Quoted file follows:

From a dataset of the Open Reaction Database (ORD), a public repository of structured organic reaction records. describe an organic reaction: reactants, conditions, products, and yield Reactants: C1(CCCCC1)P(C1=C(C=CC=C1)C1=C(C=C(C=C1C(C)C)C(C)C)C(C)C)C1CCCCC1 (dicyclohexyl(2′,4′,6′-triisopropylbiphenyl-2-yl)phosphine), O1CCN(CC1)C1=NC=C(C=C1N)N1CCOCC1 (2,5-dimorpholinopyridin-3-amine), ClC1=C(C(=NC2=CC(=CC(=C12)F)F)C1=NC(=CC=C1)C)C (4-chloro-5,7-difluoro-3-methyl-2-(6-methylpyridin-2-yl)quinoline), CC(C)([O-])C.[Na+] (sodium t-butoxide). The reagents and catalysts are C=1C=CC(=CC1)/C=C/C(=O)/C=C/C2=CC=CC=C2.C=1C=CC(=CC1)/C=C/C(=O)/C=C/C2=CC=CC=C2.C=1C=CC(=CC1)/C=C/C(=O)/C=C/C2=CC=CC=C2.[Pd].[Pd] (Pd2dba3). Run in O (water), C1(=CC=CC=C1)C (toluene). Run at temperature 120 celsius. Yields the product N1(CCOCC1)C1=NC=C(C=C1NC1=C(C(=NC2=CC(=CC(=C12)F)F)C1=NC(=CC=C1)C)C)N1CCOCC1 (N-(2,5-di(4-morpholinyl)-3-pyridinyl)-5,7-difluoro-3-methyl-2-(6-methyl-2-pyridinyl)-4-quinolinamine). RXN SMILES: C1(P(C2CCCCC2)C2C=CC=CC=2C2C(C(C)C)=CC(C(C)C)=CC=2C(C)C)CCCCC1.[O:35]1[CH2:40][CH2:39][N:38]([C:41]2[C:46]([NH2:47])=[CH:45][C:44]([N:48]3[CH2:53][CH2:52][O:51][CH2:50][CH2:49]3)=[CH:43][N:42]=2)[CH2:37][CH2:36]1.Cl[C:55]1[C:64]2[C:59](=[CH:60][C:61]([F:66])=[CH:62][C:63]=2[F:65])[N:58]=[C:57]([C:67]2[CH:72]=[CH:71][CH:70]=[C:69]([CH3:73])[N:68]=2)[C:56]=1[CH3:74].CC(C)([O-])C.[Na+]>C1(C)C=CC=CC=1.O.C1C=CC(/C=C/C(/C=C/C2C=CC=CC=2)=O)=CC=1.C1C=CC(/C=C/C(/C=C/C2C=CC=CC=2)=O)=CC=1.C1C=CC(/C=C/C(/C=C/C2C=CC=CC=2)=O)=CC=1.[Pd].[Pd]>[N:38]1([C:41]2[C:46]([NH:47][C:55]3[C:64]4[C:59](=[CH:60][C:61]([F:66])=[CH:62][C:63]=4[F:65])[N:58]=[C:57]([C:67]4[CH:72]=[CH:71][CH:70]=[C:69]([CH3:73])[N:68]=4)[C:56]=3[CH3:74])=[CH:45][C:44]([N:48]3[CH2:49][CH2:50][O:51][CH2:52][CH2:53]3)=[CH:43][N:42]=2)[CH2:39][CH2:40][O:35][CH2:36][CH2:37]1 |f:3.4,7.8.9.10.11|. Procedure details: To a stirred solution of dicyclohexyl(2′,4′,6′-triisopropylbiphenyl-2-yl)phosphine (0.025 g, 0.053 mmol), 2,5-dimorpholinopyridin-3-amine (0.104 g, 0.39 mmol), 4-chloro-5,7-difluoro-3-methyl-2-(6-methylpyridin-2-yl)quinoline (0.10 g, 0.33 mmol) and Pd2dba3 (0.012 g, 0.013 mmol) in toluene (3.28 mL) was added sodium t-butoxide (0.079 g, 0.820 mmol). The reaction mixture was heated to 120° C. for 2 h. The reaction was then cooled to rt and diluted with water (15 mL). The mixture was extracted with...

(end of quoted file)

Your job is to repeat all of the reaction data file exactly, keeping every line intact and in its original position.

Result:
From a dataset of the Open Reaction Database (ORD), a public repository of structured organic reaction records. describe an organic reaction: reactants, conditions, products, and yield Reactants: C1(CCCCC1)P(C1=C(C=CC=C1)C1=C(C=C(C=C1C(C)C)C(C)C)C(C)C)C1CCCCC1 (dicyclohexyl(2′,4′,6′-triisopropylbiphenyl-2-yl)phosphine), O1CCN(CC1)C1=NC=C(C=C1N)N1CCOCC1 (2,5-dimorpholinopyridin-3-amine), ClC1=C(C(=NC2=CC(=CC(=C12)F)F)C1=NC(=CC=C1)C)C (4-chloro-5,7-difluoro-3-methyl-2-(6-methylpyridin-2-yl)quinoline), CC(C)([O-])C.[Na+] (sodium t-butoxide). The reagents and catalysts are C=1C=CC(=CC1)/C=C/C(=O)/C=C/C2=CC=CC=C2.C=1C=CC(=CC1)/C=C/C(=O)/C=C/C2=CC=CC=C2.C=1C=CC(=CC1)/C=C/C(=O)/C=C/C2=CC=CC=C2.[Pd].[Pd] (Pd2dba3). Run in O (water), C1(=CC=CC=C1)C (toluene). Run at temperature 120 celsius. Yields the product N1(CCOCC1)C1=NC=C(C=C1NC1=C(C(=NC2=CC(=CC(=C12)F)F)C1=NC(=CC=C1)C)C)N1CCOCC1 (N-(2,5-di(4-morpholinyl)-3-pyridinyl)-5,7-difluoro-3-methyl-2-(6-methyl-2-pyridinyl)-4-quinolinamine). RXN SMILES: C1(P(C2CCCCC2)C2C=CC=CC=2C2C(C(C)C)=CC(C(C)C)=CC=2C(C)C)CCCCC1.[O:35]1[CH2:40][CH2:39][N:38]([C:41]2[C:46]([NH2:47])=[CH:45][C:44]([N:48]3[CH2:53][CH2:52][O:51][CH2:50][CH2:49]3)=[CH:43][N:42]=2)[CH2:37][CH2:36]1.Cl[C:55]1[C:64]2[C:59](=[CH:60][C:61]([F:66])=[CH:62][C:63]=2[F:65])[N:58]=[C:57]([C:67]2[CH:72]=[CH:71][CH:70]=[C:69]([CH3:73])[N:68]=2)[C:56]=1[CH3:74].CC(C)([O-])C.[Na+]>C1(C)C=CC=CC=1.O.C1C=CC(/C=C/C(/C=C/C2C=CC=CC=2)=O)=CC=1.C1C=CC(/C=C/C(/C=C/C2C=CC=CC=2)=O)=CC=1.C1C=CC(/C=C/C(/C=C/C2C=CC=CC=2)=O)=CC=1.[Pd].[Pd]>[N:38]1([C:41]2[C:46]([NH:47][C:55]3[C:64]4[C:59](=[CH:60][C:61]([F:66])=[CH:62][C:63]=4[F:65])[N:58]=[C:57]([C:67]4[CH:72]=[CH:71][CH:70]=[C:69]([CH3:73])[N:68]=4)[C:56]=3[CH3:74])=[CH:45][C:44]([N:48]3[CH2:49][CH2:50][O:51][CH2:52][CH2:53]3)=[CH:43][N:42]=2)[CH2:39][CH2:40][O:35][CH2:36][CH2:37]1 |f:3.4,7.8.9.10.11|. Procedure details: To a stirred solution of dicyclohexyl(2′,4′,6′-triisopropylbiphenyl-2-yl)phosphine (0.025 g, 0.053 mmol), 2,5-dimorpholinopyridin-3-amine (0.104 g, 0.39 mmol), 4-chloro-5,7-difluoro-3-methyl-2-(6-methylpyridin-2-yl)quinoline (0.10 g, 0.33 mmol) and Pd2dba3 (0.012 g, 0.013 mmol) in toluene (3.28 mL) was added sodium t-butoxide (0.079 g, 0.820 mmol). The reaction mixture was heated to 120° C. for 2 h. The reaction was then cooled to rt and diluted with water (15 mL). The mixture was extracted with...